A pay-what-you-will model allows folks to watch local productions at no cost. However, donations are what allow Small Umbrella to host these accessible productions and pay their crew.

Founded during the wake of summer 2020, The Black Arts Alliance aims to “pursue talent, offer resources and welcome opportunities” for people of color in Springfield. The organization was founded by Keegan Winfield, Imari Stout and Nki Calloway, women who knew each other through their involvement in Springfield’s theater community.

“(During summer 2020), we were kind of reflecting on what it was like for us whenever we were growing up in (the theater) environment and how difficult it was,” Winfield said. “We were seeing so many people, at that time, theaters especially, coming out and saying, ‘We are pledging to do better. We’re dedicating ourselves to be more inclusive and diverse.’ 

“We (the three founders) felt like there should be an organization (in Springfield) that’s Black led, specifically, that would not only be there to create opportunities within the community, but to also hold the community accountable to what they said they were going to do.”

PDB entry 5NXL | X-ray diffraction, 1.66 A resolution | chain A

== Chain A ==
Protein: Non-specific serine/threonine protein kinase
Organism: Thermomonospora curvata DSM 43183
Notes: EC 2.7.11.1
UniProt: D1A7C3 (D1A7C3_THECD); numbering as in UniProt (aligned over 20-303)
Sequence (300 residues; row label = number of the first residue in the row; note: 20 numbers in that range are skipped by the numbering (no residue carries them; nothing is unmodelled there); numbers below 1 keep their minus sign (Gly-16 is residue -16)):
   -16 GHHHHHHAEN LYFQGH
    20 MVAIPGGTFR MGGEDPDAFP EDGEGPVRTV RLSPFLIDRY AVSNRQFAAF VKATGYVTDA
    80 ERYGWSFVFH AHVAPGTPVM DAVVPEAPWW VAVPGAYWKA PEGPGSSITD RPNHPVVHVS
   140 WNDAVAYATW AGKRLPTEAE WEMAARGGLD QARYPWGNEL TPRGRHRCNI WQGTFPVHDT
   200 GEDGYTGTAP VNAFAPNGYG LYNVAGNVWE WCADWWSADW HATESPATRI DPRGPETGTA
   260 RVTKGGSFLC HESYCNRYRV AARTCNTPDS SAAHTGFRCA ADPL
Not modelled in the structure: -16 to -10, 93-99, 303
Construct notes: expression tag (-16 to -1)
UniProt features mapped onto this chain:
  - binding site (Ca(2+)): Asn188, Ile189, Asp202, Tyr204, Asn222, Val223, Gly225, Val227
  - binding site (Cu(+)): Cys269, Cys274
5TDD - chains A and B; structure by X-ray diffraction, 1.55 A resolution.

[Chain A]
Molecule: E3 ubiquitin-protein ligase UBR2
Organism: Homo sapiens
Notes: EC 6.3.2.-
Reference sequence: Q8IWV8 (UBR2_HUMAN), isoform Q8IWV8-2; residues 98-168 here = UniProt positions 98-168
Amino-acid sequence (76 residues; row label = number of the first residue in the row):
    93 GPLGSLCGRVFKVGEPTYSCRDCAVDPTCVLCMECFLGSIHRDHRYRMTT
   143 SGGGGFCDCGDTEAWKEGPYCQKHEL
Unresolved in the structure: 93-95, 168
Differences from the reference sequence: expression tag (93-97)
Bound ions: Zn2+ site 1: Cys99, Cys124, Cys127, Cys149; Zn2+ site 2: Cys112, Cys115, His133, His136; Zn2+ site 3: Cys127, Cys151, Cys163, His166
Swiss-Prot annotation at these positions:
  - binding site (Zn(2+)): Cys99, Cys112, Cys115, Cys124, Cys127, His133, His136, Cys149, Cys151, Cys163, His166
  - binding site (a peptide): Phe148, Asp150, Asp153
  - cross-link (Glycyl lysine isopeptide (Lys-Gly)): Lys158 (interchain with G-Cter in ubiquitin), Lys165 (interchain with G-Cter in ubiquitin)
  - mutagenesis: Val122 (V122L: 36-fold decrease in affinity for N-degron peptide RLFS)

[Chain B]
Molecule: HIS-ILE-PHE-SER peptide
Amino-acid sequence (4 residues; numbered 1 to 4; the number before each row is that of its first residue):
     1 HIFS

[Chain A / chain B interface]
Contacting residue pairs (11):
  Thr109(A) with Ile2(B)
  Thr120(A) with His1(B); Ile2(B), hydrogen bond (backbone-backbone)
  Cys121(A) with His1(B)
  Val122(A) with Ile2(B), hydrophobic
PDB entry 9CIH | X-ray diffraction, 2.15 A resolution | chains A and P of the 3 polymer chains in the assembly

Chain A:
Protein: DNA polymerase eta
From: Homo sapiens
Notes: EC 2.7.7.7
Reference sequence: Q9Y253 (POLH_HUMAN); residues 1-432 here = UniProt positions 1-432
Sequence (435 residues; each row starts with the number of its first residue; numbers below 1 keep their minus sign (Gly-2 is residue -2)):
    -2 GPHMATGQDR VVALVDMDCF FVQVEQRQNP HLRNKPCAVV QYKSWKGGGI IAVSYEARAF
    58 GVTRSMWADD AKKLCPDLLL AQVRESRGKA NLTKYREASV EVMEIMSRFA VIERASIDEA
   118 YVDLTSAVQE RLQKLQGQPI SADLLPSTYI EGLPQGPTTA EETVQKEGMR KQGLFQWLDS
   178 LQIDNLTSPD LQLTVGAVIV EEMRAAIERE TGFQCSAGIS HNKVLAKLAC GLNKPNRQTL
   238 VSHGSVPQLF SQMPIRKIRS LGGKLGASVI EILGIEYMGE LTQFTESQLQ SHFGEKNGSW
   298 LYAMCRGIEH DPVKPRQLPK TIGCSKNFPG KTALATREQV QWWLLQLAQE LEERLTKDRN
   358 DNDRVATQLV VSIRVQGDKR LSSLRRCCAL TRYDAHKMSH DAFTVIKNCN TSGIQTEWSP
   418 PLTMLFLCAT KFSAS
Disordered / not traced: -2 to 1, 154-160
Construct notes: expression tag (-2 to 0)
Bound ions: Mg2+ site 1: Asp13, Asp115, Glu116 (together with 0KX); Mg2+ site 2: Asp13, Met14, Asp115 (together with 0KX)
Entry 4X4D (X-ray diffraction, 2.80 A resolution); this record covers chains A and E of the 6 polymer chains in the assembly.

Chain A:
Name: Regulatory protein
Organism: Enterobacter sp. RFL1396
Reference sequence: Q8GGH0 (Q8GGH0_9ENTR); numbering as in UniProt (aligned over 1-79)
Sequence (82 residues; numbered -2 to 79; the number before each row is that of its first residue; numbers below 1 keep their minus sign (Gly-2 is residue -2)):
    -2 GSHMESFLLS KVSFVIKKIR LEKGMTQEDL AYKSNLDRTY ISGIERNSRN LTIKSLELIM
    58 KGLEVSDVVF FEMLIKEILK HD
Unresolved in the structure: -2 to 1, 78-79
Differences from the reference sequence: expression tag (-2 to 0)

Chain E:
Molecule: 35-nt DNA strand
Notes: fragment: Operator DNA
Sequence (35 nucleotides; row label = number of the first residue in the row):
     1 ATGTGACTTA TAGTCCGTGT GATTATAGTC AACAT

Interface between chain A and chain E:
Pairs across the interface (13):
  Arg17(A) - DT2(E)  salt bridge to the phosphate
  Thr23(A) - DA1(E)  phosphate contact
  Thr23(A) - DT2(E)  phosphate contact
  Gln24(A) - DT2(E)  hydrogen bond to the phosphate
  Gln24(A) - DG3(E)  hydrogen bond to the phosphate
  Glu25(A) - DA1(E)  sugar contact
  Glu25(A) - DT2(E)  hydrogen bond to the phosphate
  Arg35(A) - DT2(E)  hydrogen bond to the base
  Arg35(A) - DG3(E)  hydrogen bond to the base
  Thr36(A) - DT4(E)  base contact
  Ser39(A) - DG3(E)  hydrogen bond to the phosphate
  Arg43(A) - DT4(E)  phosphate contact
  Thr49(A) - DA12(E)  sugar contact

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Collaborative discussion began last summer, after Small Umbrella Theatre wrapped their first show, “Little Women.”

“(Paige) brought this opportunity to Imari and said, ‘Hey, Small Umbrella is thinking of doing Once on This Island and we would really like to do it in a culturally-appropriate manner,'” Winfield said. “I’ve seen the show done in many different ways before, and (Small Umbrella) really wanted to prioritize having a BIPOC cast. And that was something we feel really passionate about as well.”

It didn’t take long after the initial reaching out that preparations began. The first step: attaining a cast.

“With a lot of musicals that you do, you have huge casting calls, but when you’re putting on a predominantly-Black production in southwest Missouri, you’re not going to have that,” Stout said. “Our population here is small.”